Thursday, July 13, 2017

AN EXISTENTIAL CRISIS AT TCA?

TCA the Television Critics Association Press Tour is rapidly approaching. I’m not going to go into my annual rant about its obsolescence but rather I want to recommend that you check out these thought pieces written by two of the preeminent Television writers. Alan Sepinwall and Tim Goodman. I respect them both although Time finds it necessary to block me on Twitter for some fakakta reason.

Tim’s piece is in the Hollywood Reporter titled “The Post-Review, Post-Premiere, Post-Finale World of Peak TV”. Alan’s article can be found at UPROXX with the catchy title “Does Anyone Still Have Time To Wait For Shows To Get Good?”. The reason why I recommend them prior to the start of TCA is that both, in their own way, are pointing to an existential crisis among those who write about, review or recap shows. Both articles also point the finger at “Peak TV” as the cause of the current woes. I’ll talk more about the myth of Peak TV in another column.


Tim’s concern is that, as viewing becomes increasingly untethered from a schedule, reviews and recaps are still “linear”. The review comes out before the premiere, Recaps are generally written the day after and discussion of the finale occurs at the end of the run of a show. The consumption of the writing is becoming untethered in the same way schedules are becoming less relevant. What’s a writer to do and, oh yeah, he or she can’t get to everything either.

Alan comes at the woes of Peak TV from a different angle. His thesis is (and I agree with him) that, with so much TV to consume viewers no longer have the luxury to wait for a show to “get good’ in the sixth or seventh episode. Consumers will move on and the critic has to accept that they will not return. Viewers don’t have the luxury of screening several episodes before realizing that something may be a gem. Alan points out that it may take well into the second season of a show before it blossoms. He credits his wife with the term “hope-watching” to describe this phenomena.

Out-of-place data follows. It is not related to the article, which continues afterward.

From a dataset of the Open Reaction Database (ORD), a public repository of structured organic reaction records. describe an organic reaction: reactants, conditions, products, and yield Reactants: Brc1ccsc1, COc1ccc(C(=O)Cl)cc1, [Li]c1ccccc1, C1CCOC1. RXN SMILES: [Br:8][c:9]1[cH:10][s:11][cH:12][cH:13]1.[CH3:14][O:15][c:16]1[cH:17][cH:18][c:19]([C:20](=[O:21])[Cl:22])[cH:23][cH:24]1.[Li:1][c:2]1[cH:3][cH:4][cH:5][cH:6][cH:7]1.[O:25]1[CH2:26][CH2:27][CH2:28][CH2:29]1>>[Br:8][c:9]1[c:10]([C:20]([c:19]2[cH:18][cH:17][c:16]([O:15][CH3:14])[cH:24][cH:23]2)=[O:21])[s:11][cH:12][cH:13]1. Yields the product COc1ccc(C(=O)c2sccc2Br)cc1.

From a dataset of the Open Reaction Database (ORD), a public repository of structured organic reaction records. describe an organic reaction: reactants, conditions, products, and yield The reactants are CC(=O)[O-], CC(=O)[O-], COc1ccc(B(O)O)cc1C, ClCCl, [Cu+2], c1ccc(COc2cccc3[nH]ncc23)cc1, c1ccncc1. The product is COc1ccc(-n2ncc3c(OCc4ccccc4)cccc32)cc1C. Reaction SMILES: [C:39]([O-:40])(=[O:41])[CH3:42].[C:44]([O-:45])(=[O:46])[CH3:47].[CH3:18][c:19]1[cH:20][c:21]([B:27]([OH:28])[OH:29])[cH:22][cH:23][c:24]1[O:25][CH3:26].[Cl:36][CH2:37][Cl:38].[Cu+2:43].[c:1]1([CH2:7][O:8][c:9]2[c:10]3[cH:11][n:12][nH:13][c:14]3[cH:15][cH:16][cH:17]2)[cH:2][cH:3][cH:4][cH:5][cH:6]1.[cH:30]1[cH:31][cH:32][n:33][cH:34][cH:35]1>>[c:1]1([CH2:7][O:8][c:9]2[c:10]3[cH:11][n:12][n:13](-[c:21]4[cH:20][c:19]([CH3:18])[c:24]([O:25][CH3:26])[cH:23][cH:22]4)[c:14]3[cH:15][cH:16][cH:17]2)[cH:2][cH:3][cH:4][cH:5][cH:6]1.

One of the more interesting points in the article is Alan’s theory that part of the blame for the slow starts of shows is that streaming series are dropped in entirety (most of the time) which emboldens the show creator to see his or her oeuvre as a movie rather than an episodic TV show. What is even more intriguing is that Alan posits that this form of storytelling is being adopted by cable and even network television.

I have talked about cable envy, the notion that networks started to see more failure as they tried to act like a cable network in show selection forgetting that many quality cable shows get small audiences. I actually had to shut down my blog back in the day for making this point regarding a show called LONE STAR. Whether intentional or not Alan has pointed out that there is now “streaming envy”. I want to think more about it because I also think it has some negative consequences for the biz.